|Publication number||US5862619 A|
|Application number||US 08/753,516|
|Publication date||Jan 26, 1999|
|Filing date||Nov 26, 1996|
|Priority date||Nov 26, 1996|
|Publication number||08753516, 753516, US 5862619 A, US 5862619A, US-A-5862619, US5862619 A, US5862619A|
|Inventors||Jeffrey T. Stancil|
|Original Assignee||Stancil; Jeffrey T.|
|Export Citation||BiBTeX, EndNote, RefMan|
|Patent Citations (34), Referenced by (30), Classifications (5), Legal Events (5)|
|External Links: USPTO, USPTO Assignment, Espacenet|
The present invention relates to hunting decoys and, in particular, to an animated water fowl decoy whose motion is particularly efficient at attracting water fowl.
Water fowl decoys which are made to resemble various water fowl such as ducks or geese have long been used by hunters to attract game to a particular area. Such decoys are generally made of wood or molded plastic and are placed in water to mimic the appearance of a flock of ducks or geese sitting in a lake, lagoon, cove, or other similar body of water. Since the decoys are motionless, such decoys are not particularly visible from the altitudes at which water fowl fly and therefore have limited success in attracting game.
Accordingly, a number of attempts have been made to introduce motion to water fowl decoys. Some conventional decoys are dragged by underwater systems to give the decoys the appearance of swimming about in the water. However, such conventional decoy systems have only limited success, apparently since the swimming motion is hardly perceptible to water fowl flying overhead at significant altitudes. Other conventional decoys employ elaborate mechanically driven wings to imitate the flapping of wings by a bird. Such flapping decoys are better at attracting game but suffer from the disadvantages of mechanical complexity and associated expense.
What is needed is a particularly simple and inexpensive mechanism by which motion resembling the flapping of a bird's wings is introduced to a bird decoy.
In accordance with the present invention, the appearance of symmetrical lateral movement such as the flapping of a bird's wings is provided by a rotating vane which has a light side and a dark side. The vane is generally elliptical in shape and is divided into two blades. Each of the blades is curled about an axis which is generally parallel to the axis of rotation of the vane. Accordingly, rotation of the vane alternately shows the light and dark sides of the vane such that the light side of the vane appears from a distance to be moving along the axis of rotation about the center of the axis of rotation.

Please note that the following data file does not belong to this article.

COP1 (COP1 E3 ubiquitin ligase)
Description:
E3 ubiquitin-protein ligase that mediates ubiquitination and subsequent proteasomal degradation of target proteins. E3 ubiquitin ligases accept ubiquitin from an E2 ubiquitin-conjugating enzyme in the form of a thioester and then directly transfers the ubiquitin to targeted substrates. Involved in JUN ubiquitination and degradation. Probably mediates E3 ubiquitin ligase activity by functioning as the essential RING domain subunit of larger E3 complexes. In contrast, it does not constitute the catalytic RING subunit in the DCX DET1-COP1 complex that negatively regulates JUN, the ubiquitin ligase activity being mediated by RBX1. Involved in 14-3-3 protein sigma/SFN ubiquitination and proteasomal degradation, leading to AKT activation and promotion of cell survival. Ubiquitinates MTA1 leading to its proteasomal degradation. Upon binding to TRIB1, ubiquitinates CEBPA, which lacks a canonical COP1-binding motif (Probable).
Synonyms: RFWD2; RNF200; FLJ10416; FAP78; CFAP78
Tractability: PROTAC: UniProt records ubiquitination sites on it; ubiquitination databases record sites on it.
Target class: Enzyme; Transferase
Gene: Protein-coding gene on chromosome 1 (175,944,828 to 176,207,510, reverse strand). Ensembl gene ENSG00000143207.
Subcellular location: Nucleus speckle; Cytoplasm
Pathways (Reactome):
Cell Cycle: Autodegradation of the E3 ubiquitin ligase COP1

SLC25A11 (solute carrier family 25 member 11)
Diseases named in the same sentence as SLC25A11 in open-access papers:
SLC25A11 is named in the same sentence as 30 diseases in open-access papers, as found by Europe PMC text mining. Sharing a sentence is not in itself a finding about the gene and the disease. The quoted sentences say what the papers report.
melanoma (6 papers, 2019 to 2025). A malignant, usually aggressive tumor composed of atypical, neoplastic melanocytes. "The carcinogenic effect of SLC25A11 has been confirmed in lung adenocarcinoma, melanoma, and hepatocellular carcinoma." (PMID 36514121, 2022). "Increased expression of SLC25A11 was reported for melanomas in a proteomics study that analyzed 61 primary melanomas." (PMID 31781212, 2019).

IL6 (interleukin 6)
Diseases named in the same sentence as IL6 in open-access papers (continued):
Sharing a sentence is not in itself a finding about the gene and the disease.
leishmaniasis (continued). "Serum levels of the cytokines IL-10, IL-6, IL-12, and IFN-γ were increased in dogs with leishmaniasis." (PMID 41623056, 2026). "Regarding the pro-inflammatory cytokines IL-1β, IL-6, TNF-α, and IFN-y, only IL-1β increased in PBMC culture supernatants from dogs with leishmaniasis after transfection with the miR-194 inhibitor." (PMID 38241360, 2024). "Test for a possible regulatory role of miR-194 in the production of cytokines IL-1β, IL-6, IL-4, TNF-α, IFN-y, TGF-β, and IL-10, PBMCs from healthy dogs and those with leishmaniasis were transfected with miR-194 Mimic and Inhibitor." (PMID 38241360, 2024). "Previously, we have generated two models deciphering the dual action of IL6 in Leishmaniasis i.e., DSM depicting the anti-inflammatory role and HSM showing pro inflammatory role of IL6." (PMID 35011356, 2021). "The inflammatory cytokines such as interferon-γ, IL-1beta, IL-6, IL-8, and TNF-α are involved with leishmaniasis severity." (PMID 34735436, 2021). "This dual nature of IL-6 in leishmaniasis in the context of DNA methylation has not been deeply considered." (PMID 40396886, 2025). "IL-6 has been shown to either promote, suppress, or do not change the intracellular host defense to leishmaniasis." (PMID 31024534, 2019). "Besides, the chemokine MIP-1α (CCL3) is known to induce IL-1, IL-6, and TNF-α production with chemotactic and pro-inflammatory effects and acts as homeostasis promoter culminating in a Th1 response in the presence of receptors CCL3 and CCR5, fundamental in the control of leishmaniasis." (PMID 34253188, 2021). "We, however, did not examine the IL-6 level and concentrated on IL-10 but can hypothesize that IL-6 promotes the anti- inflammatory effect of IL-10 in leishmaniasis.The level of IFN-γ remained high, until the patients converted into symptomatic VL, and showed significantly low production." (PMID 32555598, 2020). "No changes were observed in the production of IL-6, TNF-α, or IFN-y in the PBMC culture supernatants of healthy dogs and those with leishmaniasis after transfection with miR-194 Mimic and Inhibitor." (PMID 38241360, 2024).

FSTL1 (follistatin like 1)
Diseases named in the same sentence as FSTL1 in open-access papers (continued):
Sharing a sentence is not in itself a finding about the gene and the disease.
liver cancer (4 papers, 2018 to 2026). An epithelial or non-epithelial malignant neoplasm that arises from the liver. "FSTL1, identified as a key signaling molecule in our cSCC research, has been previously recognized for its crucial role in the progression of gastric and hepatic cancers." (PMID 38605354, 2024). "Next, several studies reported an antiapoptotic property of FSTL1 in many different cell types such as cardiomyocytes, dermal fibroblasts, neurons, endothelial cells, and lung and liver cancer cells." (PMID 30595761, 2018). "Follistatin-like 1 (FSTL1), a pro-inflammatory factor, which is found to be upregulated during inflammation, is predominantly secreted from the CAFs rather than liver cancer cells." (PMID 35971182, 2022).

The vane is rotatably attached to an animal decoy, which is a duck decoy in one embodiment, by a support. The curvature of the vane causes the vane to rotate in response to a wind force. During rotation, the top of the vane moves away from the head of the decoy and the bottom of the vane moves toward the head such that any lift generated by rotation of the vane is directed upwards to lift the decoy slightly out of the water rather than drive the decoy into the water. A motor can supply rotational force to the vane in the absence of wind force.
The vane and support collectively form a motion lure which, in accordance with the present invention, has but one moving part. Accordingly, the present invention represents a significant reduction in the complexity and expense of prior art decoys with flapping wing mechanisms. In addition, the motion lure according to the present invention is as effective, or more effective, in attracting game from the air.
FIG. 1 is a perspective view of a duck decoy with a motion lure according to the present invention.
FIG. 2 is a plan view of a vane of the motion lure of FIG. 1.
FIG. 3 is a cross section view of the vane of FIG. 2.
FIGS. 4A-4H are sequential views of the vane of FIGS. 2 and 3 during rotation of the vane of FIGS. 2 and 3.
FIG. 5 is a perspective view of the support of the motion lure of FIG. 1.
FIG. 6 is a perspective view of an alternative embodiment of the support of the motion lure of FIG. 1.
FIG. 7 is a perspective view of a motion lure in which rotation of the vane is caused by a motor.
In accordance with the present invention, a rotating vane 100 (FIG. 1) is attached to a bird decoy 10 to resemble, when viewed from a relatively high altitude, flapping of a bird's wings. Vane 100 has a light side 102W and a dark side 102B such that rotation of vane 100 gives a light and dark flashing appearance. As described more completely below, the shape of vane 100, when rotating, gives the appearance of symmetrical horizontal movement consistent with the flapping of a birds wings.